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Lessons learning: getting your colleagues to tell their stories

Posted by  Shawn Callahan —April 11, 2007
Filed in Business storytelling, Collaboration

One of the best ways to share knowledge in an organisation is to put people who wouldn’t normally work together on the same project. On projects people have time to get to know one another, have real problems to apply their knowledge and see their colleague’s knowledge in action. Learning (which is the same as knowledge sharing) occurs when there is time (or you make time) for reflection, when you and colleagues have time to discuss what happened. The project approach to knowledge sharing is the basis for the action-oriented community of practice model.

Despite the time we spend with our colleagues on projects, we waste the opportunity to learn from them. We rarely ask them about their experiences and elicit their stories. “Just give me the facts,” seems to be the project mantra. But hearing someone else’s story is the next best thing to experiencing something for ourselves. If we don’t seek our our colleague’s experiences we are missing a huge opportunity.

There’s one good reason why we don’t typically hear our colleagues stories: as a general rule we don’t ask the type of questions that prompts stories.

Everyone should develop a story eliciting competency. Organisational learning would sky-rocket if we all had it. It’s simple really. When your experienced colleague suggests a way forward, makes a decision, starts to apply their knowledge, simply ask them: you look like you’ve done something like this before. What happened last time?

If you’re lucky they will tell you a story of how they tackled a similar problem but I’ve found that really experienced people tend to encapsulate their experience into pithy aphorisms, rules of thumb and principles and will likely tell you these in the first instance. You must be persistent. “Can you recall a specific moment from your experience that would help me visualise the situation?”  Here are a bunch of questions (and here, and here) you should have up your sleeve in preparation for encourage storytelling.

Sometimes the experienced practitioner will be a reluctant storyteller because that’s not the way we talk at work. You need to show you’re interested in her experiences. Genuine interest will also help them feel comfortable in telling you the whole story and perhaps even the things went badly that they would never do again.

I’m certain that the skill to elicit stories from colleagues, especially colleagues more experienced than yourself, will become an essential lessons learning competency as the world becomes even more complex. Stories provide the details from which we extract and remember principles and principles help us deal with totally new situations.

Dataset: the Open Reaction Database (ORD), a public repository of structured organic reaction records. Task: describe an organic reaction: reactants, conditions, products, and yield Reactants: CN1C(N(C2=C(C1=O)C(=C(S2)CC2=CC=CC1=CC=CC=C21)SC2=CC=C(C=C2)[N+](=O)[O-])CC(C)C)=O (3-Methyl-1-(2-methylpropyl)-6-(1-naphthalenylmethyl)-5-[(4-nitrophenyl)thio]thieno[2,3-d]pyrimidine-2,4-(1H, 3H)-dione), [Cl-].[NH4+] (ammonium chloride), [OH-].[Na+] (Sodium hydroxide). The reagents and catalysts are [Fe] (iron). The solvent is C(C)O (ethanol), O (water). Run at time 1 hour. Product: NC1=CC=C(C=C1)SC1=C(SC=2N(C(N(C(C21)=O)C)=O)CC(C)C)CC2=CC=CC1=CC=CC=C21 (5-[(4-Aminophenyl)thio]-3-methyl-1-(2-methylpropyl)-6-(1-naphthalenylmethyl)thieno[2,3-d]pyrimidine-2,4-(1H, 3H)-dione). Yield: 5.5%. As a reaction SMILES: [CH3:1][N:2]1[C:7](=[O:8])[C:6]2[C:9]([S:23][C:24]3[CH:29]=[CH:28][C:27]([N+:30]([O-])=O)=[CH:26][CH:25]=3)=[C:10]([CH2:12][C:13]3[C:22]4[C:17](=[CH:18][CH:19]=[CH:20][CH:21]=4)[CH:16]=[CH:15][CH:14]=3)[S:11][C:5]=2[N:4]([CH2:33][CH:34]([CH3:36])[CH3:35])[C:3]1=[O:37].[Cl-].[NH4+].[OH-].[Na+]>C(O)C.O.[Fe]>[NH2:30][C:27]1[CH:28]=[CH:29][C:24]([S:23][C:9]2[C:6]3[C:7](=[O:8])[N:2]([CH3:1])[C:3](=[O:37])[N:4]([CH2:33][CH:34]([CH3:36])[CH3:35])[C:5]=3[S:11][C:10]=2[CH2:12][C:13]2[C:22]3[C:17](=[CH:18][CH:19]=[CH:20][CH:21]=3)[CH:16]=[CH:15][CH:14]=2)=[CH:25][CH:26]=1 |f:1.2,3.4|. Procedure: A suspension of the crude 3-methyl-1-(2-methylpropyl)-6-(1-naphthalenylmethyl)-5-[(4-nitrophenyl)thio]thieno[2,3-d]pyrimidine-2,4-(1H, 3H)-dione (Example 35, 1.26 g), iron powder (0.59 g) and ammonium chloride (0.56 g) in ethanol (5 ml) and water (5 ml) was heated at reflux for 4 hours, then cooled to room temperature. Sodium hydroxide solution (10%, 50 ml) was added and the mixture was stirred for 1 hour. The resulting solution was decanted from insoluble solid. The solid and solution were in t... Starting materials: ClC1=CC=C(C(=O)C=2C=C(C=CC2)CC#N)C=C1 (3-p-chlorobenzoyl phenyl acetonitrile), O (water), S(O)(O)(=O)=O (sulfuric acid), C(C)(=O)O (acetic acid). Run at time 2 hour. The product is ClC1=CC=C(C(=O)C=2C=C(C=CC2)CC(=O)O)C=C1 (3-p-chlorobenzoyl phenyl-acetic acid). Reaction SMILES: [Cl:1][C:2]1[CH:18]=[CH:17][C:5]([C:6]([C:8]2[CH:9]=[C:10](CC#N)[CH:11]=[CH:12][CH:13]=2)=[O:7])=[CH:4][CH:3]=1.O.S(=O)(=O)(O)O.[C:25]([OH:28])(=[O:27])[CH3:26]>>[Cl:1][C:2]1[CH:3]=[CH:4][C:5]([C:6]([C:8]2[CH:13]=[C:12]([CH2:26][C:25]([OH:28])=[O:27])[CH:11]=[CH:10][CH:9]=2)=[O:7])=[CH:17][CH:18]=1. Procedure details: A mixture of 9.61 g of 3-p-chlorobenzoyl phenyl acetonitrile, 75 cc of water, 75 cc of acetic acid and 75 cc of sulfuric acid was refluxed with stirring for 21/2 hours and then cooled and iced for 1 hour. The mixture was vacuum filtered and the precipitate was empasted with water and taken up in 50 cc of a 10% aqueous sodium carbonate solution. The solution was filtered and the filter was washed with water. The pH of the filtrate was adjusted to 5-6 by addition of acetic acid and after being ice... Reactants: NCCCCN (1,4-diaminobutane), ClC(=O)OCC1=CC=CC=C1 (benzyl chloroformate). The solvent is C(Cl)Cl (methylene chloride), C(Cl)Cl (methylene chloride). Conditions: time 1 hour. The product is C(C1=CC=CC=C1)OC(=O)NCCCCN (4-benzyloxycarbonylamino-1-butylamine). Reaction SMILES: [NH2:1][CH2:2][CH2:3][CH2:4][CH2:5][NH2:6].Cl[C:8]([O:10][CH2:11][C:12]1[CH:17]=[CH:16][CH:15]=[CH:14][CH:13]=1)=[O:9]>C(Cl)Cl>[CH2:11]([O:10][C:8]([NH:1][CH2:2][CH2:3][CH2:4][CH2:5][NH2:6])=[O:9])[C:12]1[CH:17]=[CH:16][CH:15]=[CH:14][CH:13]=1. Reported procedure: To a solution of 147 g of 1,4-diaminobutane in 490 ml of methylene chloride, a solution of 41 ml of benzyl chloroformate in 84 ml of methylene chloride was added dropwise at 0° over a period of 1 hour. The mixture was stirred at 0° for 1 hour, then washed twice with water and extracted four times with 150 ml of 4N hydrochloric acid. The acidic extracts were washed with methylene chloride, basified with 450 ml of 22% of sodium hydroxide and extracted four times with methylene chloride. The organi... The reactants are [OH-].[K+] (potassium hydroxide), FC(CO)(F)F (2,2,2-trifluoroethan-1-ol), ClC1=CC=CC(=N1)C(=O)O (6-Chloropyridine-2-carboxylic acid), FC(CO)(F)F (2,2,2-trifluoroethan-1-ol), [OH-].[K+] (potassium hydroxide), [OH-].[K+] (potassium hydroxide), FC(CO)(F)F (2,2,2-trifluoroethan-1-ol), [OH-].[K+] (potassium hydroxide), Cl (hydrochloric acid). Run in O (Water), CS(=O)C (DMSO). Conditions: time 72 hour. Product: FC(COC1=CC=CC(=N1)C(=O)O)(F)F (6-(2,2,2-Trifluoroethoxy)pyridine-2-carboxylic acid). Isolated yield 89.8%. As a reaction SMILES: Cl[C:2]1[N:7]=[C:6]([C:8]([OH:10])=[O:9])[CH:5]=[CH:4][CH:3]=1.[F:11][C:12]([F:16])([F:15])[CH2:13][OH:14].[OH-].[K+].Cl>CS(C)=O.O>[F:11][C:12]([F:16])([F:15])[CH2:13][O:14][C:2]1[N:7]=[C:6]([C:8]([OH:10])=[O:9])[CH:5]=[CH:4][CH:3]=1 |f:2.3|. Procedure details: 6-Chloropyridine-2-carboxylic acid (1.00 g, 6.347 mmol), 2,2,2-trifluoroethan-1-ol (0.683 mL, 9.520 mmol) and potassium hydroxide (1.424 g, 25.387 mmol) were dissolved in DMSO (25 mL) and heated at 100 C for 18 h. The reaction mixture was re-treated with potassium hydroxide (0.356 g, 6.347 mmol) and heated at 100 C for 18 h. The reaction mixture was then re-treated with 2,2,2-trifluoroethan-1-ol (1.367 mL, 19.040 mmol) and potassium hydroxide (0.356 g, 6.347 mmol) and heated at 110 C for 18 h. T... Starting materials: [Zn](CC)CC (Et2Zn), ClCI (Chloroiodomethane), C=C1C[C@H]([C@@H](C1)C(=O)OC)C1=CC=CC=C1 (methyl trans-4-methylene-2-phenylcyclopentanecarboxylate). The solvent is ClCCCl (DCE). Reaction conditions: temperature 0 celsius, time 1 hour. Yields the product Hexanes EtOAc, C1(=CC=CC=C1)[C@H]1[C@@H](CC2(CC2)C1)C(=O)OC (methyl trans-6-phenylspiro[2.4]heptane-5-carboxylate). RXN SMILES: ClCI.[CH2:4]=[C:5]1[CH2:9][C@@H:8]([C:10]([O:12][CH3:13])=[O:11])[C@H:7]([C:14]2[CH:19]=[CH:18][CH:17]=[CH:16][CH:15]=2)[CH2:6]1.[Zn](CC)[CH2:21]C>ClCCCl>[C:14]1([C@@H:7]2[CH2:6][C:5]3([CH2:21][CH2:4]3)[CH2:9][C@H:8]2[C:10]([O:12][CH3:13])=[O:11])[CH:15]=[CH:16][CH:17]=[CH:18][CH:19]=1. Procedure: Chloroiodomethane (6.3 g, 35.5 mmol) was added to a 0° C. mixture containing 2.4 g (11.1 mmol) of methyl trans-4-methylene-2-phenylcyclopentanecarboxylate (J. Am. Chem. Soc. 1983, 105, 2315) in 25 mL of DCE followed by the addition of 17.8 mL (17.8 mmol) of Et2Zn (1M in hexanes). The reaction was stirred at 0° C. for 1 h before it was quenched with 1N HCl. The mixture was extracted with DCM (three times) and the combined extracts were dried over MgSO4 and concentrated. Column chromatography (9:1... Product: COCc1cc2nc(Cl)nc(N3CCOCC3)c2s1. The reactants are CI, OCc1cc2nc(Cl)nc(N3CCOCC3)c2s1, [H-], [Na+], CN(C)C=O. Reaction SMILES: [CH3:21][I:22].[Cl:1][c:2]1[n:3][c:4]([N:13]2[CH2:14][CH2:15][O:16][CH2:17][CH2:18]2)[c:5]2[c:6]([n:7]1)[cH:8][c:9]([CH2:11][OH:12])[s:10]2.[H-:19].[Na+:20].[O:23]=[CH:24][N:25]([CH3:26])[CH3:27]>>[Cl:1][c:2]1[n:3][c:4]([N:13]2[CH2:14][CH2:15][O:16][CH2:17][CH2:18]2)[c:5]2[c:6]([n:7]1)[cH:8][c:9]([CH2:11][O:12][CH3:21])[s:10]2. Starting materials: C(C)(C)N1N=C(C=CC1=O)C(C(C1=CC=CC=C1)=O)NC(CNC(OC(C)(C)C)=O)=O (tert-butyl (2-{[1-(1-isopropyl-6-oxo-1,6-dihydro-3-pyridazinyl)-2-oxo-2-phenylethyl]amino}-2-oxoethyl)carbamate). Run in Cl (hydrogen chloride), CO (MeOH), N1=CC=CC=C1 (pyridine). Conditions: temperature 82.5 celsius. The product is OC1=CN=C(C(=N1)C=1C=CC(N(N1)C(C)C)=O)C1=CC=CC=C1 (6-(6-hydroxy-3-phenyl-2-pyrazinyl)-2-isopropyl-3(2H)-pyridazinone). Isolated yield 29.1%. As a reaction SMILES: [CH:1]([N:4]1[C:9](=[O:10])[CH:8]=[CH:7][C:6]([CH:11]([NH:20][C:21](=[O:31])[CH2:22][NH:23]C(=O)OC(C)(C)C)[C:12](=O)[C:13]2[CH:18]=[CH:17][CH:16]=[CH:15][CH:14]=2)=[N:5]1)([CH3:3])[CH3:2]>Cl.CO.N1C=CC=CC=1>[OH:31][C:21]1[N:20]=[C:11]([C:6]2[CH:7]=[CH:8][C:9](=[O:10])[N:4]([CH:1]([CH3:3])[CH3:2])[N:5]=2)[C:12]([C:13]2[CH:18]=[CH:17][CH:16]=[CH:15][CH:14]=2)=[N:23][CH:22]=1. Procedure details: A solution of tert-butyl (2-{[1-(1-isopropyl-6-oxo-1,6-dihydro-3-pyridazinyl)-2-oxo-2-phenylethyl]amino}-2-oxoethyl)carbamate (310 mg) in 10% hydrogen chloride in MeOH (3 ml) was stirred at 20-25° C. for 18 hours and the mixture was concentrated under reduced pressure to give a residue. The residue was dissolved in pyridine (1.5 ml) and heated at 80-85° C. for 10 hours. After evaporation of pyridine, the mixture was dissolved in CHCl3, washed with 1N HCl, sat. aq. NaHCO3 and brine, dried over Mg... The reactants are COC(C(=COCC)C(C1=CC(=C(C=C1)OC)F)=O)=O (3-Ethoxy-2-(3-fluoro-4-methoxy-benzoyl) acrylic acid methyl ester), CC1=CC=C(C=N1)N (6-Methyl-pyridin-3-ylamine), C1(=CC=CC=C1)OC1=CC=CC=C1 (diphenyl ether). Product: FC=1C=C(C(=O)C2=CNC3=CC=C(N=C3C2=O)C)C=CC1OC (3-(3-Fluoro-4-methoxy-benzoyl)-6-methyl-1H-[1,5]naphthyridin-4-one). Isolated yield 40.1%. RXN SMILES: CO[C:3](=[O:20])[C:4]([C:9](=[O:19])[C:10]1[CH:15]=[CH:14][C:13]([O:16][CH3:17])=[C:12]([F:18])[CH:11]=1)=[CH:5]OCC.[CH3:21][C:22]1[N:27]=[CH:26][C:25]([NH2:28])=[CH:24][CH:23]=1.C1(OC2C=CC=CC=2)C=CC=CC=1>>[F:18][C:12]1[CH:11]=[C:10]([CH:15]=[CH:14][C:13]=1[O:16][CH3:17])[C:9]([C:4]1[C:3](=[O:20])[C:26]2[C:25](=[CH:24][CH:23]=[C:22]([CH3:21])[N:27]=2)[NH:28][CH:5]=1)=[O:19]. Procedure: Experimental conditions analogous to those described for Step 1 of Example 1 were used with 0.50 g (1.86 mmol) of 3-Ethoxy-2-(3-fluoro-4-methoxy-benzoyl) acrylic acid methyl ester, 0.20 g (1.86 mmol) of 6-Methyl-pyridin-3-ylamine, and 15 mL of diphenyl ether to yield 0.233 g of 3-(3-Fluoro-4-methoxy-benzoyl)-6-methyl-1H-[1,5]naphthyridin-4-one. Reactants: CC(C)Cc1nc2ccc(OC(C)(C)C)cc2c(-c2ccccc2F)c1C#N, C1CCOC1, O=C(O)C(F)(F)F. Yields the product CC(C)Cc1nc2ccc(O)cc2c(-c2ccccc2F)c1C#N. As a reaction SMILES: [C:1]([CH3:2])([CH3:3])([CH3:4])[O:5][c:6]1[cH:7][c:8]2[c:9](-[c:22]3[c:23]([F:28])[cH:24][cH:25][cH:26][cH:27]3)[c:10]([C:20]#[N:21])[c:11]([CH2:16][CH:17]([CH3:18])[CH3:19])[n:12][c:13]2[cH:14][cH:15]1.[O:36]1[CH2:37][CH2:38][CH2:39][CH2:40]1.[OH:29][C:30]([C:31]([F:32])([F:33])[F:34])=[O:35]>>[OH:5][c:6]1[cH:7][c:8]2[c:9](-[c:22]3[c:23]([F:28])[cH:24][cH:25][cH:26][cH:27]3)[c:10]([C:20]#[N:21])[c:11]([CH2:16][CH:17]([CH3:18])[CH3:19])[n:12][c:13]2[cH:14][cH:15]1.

About  Shawn Callahan

Shawn, author of Putting Stories to Work, is one of the world's leading business storytelling consultants. He helps executive teams find and tell the story of their strategy. When he is not working on strategy communication, Shawn is helping leaders find and tell business stories to engage, to influence and to inspire. Shawn works with Global 1000 companies including Shell, IBM, SAP, Bayer, Microsoft & Danone. Connect with Shawn on:

Comments

  1. Brad says:

    I think stories from colleagues can be elicited more easily when the context is informal. For example, today I interviewed a colleague for a learning log about an event she had just managed and completed. Over coffee and a chat (and plenty of open-ended questions), the story was told with nair a rule of thumb or pithy aphorism to be heard. The problem in eliciting stories, IMHO, is in the formaility of the “interview” process where “just the facts, ma’am” is the inherent structure of the conversation.

  2. Tushar Panchal says:

    Shawn,
    I have tried a similar approach, albeit with naivety. Based on my personal experience here are my thoughts:
    1) It is very important that the person asking the questions is genuinely interesting in hearing the stories. Any superficial attempt at getting the other party interested usually doesn’t work. It is important that you start engaging the person at a more humane and deeper level rather than using the other person to google knowledge.
    2) You are asking questions because you believe that it is going to help you, personally and professionally, and not make it an administrative task on your cognitive abilities i.e. I have an experienced person in front of me and so I am going to ask questions to elicit a story. Enjoy the story and all the peripherals that goes with it.
    3) Eliciting story from the other person may not necessarily increase your knowledge per say. But it does help build a more confident, relaxed and trusting relationship that leads to the flow of knowledge in the future.
    4) Lastly, there are no specific set of question that will elicit a story. It is something that I have learned through experience and I am still learning. If the desire is there, the questions come naturally. Also, there might be times when you don’t ask any further questions. Just let the moment linger. It is a very strong bonding feeling

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